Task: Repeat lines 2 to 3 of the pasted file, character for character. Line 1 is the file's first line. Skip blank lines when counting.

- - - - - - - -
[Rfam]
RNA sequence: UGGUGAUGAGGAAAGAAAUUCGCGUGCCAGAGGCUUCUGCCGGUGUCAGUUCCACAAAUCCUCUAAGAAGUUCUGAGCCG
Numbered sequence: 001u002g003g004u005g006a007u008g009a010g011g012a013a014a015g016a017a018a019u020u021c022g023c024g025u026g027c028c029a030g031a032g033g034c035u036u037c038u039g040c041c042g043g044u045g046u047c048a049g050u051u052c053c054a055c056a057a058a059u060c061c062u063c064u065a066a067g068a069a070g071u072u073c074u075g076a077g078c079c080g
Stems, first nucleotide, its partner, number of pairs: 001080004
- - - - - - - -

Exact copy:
RNA sequence: UGGUGAUGAGGAAAGAAAUUCGCGUGCCAGAGGCUUCUGCCGGUGUCAGUUCCACAAAUCCUCUAAGAAGUUCUGAGCCG
Numbered sequence: 001u002g003g004u005g006a007u008g009a010g011g012a013a014a015g016a017a018a019u020u021c022g023c024g025u026g027c028c029a030g031a032g033g034c035u036u037c038u039g040c041c042g043g044u045g046u047c048a049g050u051u052c053c054a055c056a057a058a059u060c061c062u063c064u065a066a067g068a069a070g071u072u073c074u075g076a077g078c079c080g